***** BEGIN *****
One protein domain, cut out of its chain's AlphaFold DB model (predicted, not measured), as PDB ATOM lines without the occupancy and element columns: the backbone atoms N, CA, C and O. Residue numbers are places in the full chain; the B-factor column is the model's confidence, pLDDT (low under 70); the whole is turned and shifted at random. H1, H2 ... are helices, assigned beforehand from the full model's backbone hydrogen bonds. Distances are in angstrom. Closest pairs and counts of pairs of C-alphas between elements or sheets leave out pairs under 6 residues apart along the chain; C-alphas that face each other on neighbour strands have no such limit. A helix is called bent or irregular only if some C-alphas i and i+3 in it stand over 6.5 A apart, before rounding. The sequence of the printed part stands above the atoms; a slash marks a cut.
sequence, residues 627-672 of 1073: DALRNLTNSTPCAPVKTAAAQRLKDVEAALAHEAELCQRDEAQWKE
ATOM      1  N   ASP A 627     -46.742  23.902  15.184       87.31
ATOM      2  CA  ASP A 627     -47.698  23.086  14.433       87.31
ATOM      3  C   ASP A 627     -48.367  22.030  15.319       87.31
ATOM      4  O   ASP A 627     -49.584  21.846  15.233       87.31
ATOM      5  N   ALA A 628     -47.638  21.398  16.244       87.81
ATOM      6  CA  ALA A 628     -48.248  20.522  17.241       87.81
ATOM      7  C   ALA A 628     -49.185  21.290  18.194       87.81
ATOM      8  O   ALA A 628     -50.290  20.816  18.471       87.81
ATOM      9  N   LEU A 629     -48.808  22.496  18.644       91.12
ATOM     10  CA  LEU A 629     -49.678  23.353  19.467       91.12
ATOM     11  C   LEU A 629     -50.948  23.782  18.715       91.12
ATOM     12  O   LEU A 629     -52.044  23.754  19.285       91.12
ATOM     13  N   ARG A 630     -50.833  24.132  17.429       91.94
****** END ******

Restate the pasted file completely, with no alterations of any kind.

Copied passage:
One protein domain, cut out of its chain's AlphaFold DB model (predicted, not measured), as PDB ATOM lines without the occupancy and element columns: the backbone atoms N, CA, C and O. Residue numbers are places in the full chain; the B-factor column is the model's confidence, pLDDT (low under 70); the whole is turned and shifted at random. H1, H2 ... are helices, assigned beforehand from the full model's backbone hydrogen bonds. Distances are in angstrom. Closest pairs and counts of pairs of C-alphas between elements or sheets leave out pairs under 6 residues apart along the chain; C-alphas that face each other on neighbour strands have no such limit. A helix is called bent or irregular only if some C-alphas i and i+3 in it stand over 6.5 A apart, before rounding. The sequence of the printed part stands above the atoms; a slash marks a cut.
sequence, residues 627-672 of 1073: DALRNLTNSTPCAPVKTAAAQRLKDVEAALAHEAELCQRDEAQWKE
ATOM      1  N   ASP A 627     -46.742  23.902  15.184       87.31
ATOM      2  CA  ASP A 627     -47.698  23.086  14.433       87.31
ATOM      3  C   ASP A 627     -48.367  22.030  15.319       87.31
ATOM      4  O   ASP A 627     -49.584  21.846  15.233       87.31
ATOM      5  N   ALA A 628     -47.638  21.398  16.244       87.81
ATOM      6  CA  ALA A 628     -48.248  20.522  17.241       87.81
ATOM      7  C   ALA A 628     -49.185  21.290  18.194       87.81
ATOM      8  O   ALA A 628     -50.290  20.816  18.471       87.81
ATOM      9  N   LEU A 629     -48.808  22.496  18.644       91.12
ATOM     10  CA  LEU A 629     -49.678  23.353  19.467       91.12
ATOM     11  C   LEU A 629     -50.948  23.782  18.715       91.12
ATOM     12  O   LEU A 629     -52.044  23.754  19.285       91.12
ATOM     13  N   ARG A 630     -50.833  24.132  17.429       91.94